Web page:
There is a common refrain coming from supporters of the recent anti-LGBT laws like HB 2, that those protesting are ignorant, and simply reacting to spin and misinformation. That we don’t get it. In the address announcing his executive order, NC Governor Pat McCrory said:
You know, after listening to people’s feedback for the past several weeks on this issue, I have come to the conclusion that there is a great deal of misinformation, misinterpretation, confusion, passion and frankly selective outrage and hypocrisy especially against the great state of North Carolina.
And people like this guy trolls Twitter for mentions of HB 2, posting memes abusing the likeness of legendary NFL referee Ed Hochuli:
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Are you someone who has said something like the tweets below, in the media, on social media or just to friends?
You probably thought you were gosh-darned clever, and caught these guys red-handed being hypocrites!
Sorry to burst your bubble, but the point you’re making doesn’t actually exist. You’re really making a terrible analogy. Continue reading →
With the recent passage of some pretty crappy laws in North Carolina and Mississippi, I’ve seen calls to boycott the states.
But is boycotting the right thing to do? Boycotts have mixed results in bringing about change. The reality is they don’t often substantially impact the target’s bottom line, but instead focus media attention and harm the target’s image, according to Northwestern University’s Brayden King. How much financial impact could individuals have boycotting a state? Even if you add in the various governments that have banned travel, how many of their state and municipal employees are really traveling to MS and NC on “non-essential” business anyway?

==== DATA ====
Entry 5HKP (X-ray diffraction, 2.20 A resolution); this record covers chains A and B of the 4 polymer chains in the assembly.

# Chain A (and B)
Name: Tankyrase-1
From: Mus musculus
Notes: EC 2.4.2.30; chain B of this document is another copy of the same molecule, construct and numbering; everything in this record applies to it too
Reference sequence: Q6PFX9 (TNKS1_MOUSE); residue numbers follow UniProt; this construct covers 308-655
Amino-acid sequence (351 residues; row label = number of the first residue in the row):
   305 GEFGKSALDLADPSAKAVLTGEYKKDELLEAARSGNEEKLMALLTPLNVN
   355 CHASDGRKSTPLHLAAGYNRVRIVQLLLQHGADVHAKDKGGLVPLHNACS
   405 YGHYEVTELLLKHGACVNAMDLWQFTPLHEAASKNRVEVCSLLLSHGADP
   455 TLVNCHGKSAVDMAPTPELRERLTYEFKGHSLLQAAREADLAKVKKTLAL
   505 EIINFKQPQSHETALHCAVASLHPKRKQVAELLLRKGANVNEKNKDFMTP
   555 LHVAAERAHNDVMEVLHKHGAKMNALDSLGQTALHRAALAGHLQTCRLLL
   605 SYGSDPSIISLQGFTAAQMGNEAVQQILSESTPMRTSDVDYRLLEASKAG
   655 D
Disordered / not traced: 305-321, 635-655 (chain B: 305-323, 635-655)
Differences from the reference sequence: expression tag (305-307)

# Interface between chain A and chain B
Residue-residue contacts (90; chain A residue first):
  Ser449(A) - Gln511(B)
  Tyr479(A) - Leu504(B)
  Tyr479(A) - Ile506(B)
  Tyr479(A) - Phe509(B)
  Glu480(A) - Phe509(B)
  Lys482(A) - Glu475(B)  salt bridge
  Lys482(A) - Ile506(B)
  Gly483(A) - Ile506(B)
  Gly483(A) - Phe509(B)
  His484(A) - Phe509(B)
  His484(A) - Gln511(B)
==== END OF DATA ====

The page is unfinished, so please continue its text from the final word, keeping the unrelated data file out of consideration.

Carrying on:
King notes that the study has one ironic conclusion: “Companies with poor reputations to begin with are less vulnerable to boycotts, because they have less to lose.”
Extend that to states, and I think North Carolina has more to lose than Mississippi, so a boycott may be more effective there. Indeed, we’ve seen NC getting more media attention, despite the belief of many (including myself) that MS passed a worse law.
Things start to heat up when companies and celebrities get involved. I’m not talking about releasing some empty statement about how they are “disappointed” with the law. I’m talking about PayPal canceling plans to open a new facility (which would have brought 400+ jobs) and Bruce Springsteen canceling a show in North Carolina. These are attention-grabbing headlines. Continue reading →